Over the past year, I've been discovering content-rich multimedia apps, designed primarily for the iPad, in the iOS App Store.

Some iOS developers have been coming up with new ways to present plays, books, photos, artwork, music, magazine content, and other materials, often adding both entertainment value and depth to the static, analog sources from which they drew. So, I decided to draw some added attention to seven stunning apps that have stood out from the crowd thanks to their interactivity and design, as well as their content.

Barefoot World Atlas

Barefoot World Atlas opens with a cartoonish globe, overlaid with drawings of animals, buildings, and other landmarks, and natural wonders. You can spin the globe and just tap on a country or a drawing to get more information.

This one's a gem.

Where to Get It: £2.99; iOS App Store

The Orchestra

The Orchestra is stunning in that it allows you to view many aspects of an orchestra in action. You can change what you view - the score, commentary, closeups of different sections, and so on - on the fly, while also listening to the piece without pause.

The Orchestra details, from multiple perspectives, the who, what, when, where, and why of Beethoven's Symphony No. 5, Mahler's Symphony No. 6, Stravinsky's The Firebird, and five other pieces.

You can view each of the pieces in a variety of ways: on your screen, you can look at separate close-up videos of the conductor, the woodwinds, and the strings at the top of the screen, listen to or read commentary by the conductor or musicians as the piece plays, and view the score in real time on the bottom of the screen. You can also read about the background of the piece - and its place in the history of orchestral music.

Beautifully designed, The Orchestra, with its simple yet robust interactive multimedia elements, represents the power of the iPad, and skillful app producers, to make the complex accessible, and enjoyable.

Where to Get It: £9.99 iOS App Store

iPoe

This The Masque of the Red Death screenshot shows off the beautiful layout and captivating images in iPoe

A true treat, iPoe: The Interactive and Illustrated Edgar Allen Poe Collection beautifully enhances the writing of Edgar Allan Poe with illustrations by David Garcia Forés, most of which are subtly animated and interactive. The spooky soundtrack and occasional sound effects add perfect ambience.

iPoe includes the poem "Annabel Lee" and three short stories: "The Oval Portrait," "The Tell-Tale Heart," and "The Masque of the Red Death." You also get a brief, well-written biography of Poe and a sketchbook that features line drawings of images from the stories, which you can swipe to reveal their colourings. Simply superb.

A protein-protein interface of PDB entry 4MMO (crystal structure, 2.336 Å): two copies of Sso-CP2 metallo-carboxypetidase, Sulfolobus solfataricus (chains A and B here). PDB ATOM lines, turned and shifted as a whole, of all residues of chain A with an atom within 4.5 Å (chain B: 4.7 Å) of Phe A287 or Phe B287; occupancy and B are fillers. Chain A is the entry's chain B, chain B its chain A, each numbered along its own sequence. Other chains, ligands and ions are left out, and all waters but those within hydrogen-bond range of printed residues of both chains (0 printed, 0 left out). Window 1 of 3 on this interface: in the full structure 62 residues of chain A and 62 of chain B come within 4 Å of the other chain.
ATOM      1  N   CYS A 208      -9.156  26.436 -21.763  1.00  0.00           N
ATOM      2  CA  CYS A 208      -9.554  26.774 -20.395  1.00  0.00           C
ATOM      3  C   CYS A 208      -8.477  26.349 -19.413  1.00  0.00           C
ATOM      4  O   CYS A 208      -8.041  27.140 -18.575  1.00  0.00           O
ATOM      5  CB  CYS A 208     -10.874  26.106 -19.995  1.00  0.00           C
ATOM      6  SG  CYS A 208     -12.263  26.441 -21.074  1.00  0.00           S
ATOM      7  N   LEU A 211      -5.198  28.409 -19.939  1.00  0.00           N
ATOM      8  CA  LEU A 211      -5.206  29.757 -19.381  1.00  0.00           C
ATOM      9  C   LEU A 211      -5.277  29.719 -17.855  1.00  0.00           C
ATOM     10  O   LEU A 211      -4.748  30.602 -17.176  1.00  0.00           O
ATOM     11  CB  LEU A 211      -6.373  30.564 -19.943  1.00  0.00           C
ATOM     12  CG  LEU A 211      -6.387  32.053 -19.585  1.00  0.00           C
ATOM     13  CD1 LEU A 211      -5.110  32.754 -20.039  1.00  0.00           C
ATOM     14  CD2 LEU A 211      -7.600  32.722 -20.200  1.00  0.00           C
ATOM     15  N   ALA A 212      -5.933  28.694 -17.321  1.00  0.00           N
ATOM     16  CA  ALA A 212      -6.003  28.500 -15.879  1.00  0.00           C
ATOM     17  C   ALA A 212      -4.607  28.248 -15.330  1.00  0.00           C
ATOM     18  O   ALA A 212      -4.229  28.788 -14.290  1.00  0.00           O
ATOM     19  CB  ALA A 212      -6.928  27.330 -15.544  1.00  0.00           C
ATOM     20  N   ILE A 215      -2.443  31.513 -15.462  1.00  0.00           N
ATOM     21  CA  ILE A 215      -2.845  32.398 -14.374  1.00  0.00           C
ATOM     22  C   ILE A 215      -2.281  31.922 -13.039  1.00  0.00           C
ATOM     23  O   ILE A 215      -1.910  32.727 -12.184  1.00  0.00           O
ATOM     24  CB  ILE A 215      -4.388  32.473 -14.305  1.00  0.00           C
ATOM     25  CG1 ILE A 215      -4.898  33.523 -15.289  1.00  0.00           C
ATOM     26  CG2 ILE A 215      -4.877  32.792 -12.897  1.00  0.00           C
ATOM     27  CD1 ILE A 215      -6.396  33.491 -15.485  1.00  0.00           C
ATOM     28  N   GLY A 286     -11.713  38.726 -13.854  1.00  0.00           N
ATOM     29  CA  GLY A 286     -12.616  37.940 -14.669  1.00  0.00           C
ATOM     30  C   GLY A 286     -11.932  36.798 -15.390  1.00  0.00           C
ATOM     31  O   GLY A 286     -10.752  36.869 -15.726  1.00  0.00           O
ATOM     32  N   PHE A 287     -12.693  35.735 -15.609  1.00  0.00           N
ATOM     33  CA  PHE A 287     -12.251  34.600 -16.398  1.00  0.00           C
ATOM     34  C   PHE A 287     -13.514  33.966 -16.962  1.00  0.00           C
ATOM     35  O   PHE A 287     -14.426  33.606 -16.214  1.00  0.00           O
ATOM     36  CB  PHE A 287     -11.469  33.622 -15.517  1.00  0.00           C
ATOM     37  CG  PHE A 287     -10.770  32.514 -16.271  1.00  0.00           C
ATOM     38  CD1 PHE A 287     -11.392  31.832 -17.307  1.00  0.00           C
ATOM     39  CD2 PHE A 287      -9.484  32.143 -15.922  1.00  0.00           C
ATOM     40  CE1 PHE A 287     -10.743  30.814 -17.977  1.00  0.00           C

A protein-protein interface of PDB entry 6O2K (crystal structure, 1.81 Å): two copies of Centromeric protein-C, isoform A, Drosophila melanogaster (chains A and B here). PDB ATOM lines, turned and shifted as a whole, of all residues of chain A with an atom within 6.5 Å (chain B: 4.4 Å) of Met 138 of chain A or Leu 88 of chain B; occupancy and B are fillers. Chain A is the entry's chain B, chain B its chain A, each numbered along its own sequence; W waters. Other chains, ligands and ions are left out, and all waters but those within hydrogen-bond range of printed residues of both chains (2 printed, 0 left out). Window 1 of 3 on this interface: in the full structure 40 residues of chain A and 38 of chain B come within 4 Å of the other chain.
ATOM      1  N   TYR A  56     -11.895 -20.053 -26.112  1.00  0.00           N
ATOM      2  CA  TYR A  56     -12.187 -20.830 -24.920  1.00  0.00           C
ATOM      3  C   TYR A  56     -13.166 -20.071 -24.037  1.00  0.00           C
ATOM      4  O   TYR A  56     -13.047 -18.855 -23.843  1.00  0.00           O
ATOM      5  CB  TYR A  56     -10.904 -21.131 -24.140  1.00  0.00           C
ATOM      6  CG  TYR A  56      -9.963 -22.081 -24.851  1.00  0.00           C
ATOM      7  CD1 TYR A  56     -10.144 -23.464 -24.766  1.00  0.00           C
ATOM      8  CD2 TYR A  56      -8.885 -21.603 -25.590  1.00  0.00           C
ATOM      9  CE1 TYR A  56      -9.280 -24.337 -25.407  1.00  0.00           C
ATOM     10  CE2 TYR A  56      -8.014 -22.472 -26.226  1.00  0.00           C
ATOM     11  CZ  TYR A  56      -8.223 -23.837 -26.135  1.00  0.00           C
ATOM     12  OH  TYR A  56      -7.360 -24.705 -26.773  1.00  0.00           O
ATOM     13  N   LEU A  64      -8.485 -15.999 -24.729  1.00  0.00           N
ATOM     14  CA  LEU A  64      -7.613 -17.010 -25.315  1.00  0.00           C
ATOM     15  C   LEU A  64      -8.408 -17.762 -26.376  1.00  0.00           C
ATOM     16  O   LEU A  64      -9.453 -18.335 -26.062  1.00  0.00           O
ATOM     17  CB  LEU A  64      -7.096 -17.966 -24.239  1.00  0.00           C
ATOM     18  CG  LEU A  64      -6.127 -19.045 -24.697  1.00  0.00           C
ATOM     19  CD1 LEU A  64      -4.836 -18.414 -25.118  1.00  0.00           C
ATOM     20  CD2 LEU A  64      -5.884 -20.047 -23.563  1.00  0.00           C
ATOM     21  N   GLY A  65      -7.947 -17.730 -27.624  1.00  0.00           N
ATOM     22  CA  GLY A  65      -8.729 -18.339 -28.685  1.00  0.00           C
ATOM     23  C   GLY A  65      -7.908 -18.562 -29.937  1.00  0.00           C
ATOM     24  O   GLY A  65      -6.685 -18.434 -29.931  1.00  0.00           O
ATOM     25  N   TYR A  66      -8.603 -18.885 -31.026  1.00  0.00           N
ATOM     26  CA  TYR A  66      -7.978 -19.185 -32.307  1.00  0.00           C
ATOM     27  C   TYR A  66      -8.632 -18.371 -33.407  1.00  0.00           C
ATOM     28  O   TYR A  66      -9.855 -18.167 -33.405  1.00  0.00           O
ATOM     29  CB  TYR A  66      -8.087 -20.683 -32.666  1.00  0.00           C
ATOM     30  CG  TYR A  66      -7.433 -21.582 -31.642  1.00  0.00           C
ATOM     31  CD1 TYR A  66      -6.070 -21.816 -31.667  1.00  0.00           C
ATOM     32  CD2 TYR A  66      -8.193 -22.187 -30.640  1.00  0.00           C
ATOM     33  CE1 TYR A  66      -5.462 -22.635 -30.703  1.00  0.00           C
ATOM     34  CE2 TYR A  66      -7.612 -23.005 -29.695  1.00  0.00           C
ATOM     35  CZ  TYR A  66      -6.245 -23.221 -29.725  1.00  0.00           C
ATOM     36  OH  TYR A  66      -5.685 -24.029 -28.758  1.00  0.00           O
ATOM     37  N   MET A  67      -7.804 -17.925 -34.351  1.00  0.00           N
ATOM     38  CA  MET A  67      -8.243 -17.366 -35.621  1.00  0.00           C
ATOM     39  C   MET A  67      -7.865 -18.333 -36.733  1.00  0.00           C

Where to Get It: £2.49; iOS App Store

There is also a new iPoe 2 app available from the iOS App Store.

To The Brink: JFK And The Cuban Missile Crisis

To The Brink refashions materials from the JFK Library and Museum into a multimedia history lesson that manages to be as dramatic and gripping as it is informative.

Each day of the 13-day standoff includes a well-chosen quote and a brief summary of the situation on that day; most include photos, fascinating primary documents, and slideshows of meetings that pack an extraordinary amount of drama, thanks to the clear audio recordings of the meetings that play along with the slides.

To the Brink can be easily absorbed in an hour or less, and it's difficult to imagine a better learning experience packed into the length of a typical college lecture.

Where to Get It: Free; iOS App Store

My London Story

The professionalism with which My London Story has been produced is exemplified by the thought that’s gone into its interface.

My London Story is comprised of nonfiction narrative stories that are as precisely located as possible within London. The app, which issues a new edition of 10 stories every two months, aims to build a deep, dense, and nuanced view of the city through the eyes of the people who live there.

Where to Get It: Free; iOS App Store

To This Day

Shane Koyczan’s powerful voice combined with excellent animation make To This Day a must-download app.

"To This Day" is both the name of an app and the title of the poem it's based on, Shane Koyczan's moving verse about bullying. Koyczan's stirring voice and the accompanying flip-book style animations have just enough wit to make difficult material engaging and entertaining. Also, "To This Day" invites repeat viewings, as many pages have animation sequences that change when you revisit them.

In short, it's a must-download for parents and teachers, one that could spark many useful conversations - and, at the very least, provide some solace and inspiration to millions of kids.

Where to Get It: Free; iOS App Store

WWF Together

WWF Together, an app produced by the World Wildlife Foundation, is an exemplar of how to successfully package rich, interactive, multimedia material that can appeal to both children and adults while effectively promoting a cause. Users can learn about a dozen endangered or threatened animals (giant pandas, snow leopards, whales, polar bears, and more) via photos, videos, text, and interactive elements.

WWF Together does mention the work it's doing to preserve the animals, and what more needs to be done. The app includes relatively subtle appeals for help that become harder to ignore as you immerse yourself in this digital world of animals.

Where to Get It: Free; iOS App Store